Friday, 28 February 2014

ReadItDaddy's Birthday Book of the Week - Week Ending 28th February 2014 - "Shackleton's Journey" by William Grill (Flying Eye Books)

Shackleton's Journey

Written and Illustrated by
William Grill

Published by Flying Eye Books

Muhahaha! I get to choose a Birthday Book of the Week this week, but thankfully despite a very tough choice both Charlotte and I agreed on this one.

Flying Eye Books hit our "Book of the Week" slot consistently during 2013 with a series of fascinating and brilliant books. It looks like they're set to do exactly the same in 2014 too. We've had our eye on "Shackleton's Journey" for quite some time, presenting a factual account of Sir Ernest Henry Shackleton's ambitious expedition to cross Antarctica from sea to sea via the South Pole. Presenting history in a way that children will both understand and engage with is a very neat trick if you can pull it off. William Grill's approach is to effectively present the expedition and the run-up to Shackleton's departure in a deconstruction of the mission, the preparation and the eventual fate of Shackleton and his crew.

The Imperial Trans-Antarctic Expedition was a huge undertaking, requiring funding and sponsorship, and vast quantities of resources - let alone a trusty vessel capable of making the long journey far south. In this centenary year of the beginning of the voyage, it's a great opportunity to read a book that can spur the imaginations of children to think about what life must've been like in an era where there were still one or two places left unexplored in the world.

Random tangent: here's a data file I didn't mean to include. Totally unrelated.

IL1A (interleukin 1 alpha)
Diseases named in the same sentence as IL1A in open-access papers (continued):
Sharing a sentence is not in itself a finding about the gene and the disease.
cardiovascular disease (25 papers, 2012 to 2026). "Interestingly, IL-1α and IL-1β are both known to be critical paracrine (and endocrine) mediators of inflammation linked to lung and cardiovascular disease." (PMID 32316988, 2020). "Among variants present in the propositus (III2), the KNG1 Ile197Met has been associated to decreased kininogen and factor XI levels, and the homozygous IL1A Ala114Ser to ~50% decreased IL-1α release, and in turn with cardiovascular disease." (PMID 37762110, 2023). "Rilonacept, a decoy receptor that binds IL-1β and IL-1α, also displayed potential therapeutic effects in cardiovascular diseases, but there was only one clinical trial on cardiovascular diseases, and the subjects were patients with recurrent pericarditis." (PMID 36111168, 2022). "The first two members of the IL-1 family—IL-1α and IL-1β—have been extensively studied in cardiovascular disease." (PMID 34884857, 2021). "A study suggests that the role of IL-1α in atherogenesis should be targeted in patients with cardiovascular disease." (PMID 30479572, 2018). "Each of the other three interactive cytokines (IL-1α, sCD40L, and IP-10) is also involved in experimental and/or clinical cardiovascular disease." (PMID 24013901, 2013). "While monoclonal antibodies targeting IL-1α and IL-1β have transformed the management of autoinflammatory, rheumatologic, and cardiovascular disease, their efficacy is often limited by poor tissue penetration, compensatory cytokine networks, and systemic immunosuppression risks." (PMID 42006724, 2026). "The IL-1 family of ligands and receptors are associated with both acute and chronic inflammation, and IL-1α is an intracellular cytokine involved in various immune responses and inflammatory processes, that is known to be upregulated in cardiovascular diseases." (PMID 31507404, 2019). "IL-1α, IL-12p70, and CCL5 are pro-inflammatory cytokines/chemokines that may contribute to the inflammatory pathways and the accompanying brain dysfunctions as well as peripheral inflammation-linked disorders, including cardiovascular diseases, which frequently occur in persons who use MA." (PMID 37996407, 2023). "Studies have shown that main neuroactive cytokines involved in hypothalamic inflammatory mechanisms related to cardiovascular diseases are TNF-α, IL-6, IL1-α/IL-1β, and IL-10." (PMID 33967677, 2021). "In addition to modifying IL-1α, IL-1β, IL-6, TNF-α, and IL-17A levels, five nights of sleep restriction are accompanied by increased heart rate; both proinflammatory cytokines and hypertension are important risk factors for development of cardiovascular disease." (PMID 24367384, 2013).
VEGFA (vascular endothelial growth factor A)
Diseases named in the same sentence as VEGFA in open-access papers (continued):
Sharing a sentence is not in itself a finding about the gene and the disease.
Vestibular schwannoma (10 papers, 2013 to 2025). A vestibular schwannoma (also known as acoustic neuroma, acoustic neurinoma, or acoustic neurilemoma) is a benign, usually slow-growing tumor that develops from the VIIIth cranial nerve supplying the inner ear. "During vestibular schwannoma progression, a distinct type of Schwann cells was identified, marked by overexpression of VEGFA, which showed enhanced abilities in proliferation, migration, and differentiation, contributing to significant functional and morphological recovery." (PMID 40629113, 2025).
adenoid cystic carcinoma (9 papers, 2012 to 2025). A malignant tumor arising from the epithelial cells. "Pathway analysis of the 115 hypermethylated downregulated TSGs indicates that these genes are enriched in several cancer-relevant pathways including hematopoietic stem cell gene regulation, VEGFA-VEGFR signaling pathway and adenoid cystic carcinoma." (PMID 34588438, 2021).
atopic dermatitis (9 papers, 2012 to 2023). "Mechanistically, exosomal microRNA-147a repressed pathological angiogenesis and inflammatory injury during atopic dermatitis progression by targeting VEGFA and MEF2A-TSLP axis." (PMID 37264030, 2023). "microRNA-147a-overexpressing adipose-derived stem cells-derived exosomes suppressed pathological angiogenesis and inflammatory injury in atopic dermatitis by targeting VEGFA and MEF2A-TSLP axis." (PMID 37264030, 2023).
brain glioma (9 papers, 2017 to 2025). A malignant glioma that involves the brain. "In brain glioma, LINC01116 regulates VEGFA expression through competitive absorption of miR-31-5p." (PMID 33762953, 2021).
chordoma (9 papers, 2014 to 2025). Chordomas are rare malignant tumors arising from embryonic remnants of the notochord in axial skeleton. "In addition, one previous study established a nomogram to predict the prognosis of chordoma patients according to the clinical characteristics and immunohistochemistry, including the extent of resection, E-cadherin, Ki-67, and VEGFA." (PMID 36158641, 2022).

Setting sail on the Endurance (Images © William Grill / Flying Eye Books)

Though previous expeditions (including those by Robert Falcon Scott - a mission Shackleton was sent home early from on health grounds, and Roald Amundsen) had already reached Antarctica and the South Pole, no one had attempted to cross the entire continent. Already a veteran of several polar expeditions, Shackleton gathered his crew and a sturdy vessel, the Endurance, and set sail.

William Grill's book provides brilliant illustrations to draw children in, and then sets out an exciting pace as each stage of the expedition unfolds.

99 dogs were needed for the expedition. We swiftly skipped past one or two of the names! (Images © William Grill / Flying Eye Books)
As with all books of this nature, they satisfy an enquiring mind up to a point, so it's been great to dive onto the internet and find out a little more about Shackleton and the mission itself, and the hardships involved 100 years ago when embarking on such a perilous quest.

It's an amazing book and it's going to be one of those books that we come back to again and again. Testament to how brilliant this is for a range of ages is that my mother in law asked to borrow it once we'd finished reading it!

Charlotte's best bit: Completely fascinated and bewitched by this book, really immersive and fantastic for her. 

Daddy's Favourite bit: Such a beautifully presented book detailing a fascinating glimpse of the Imperial Trans-Antarctic Expedition

(Kindly sent to us for review by Bounce / Flying Eye Books)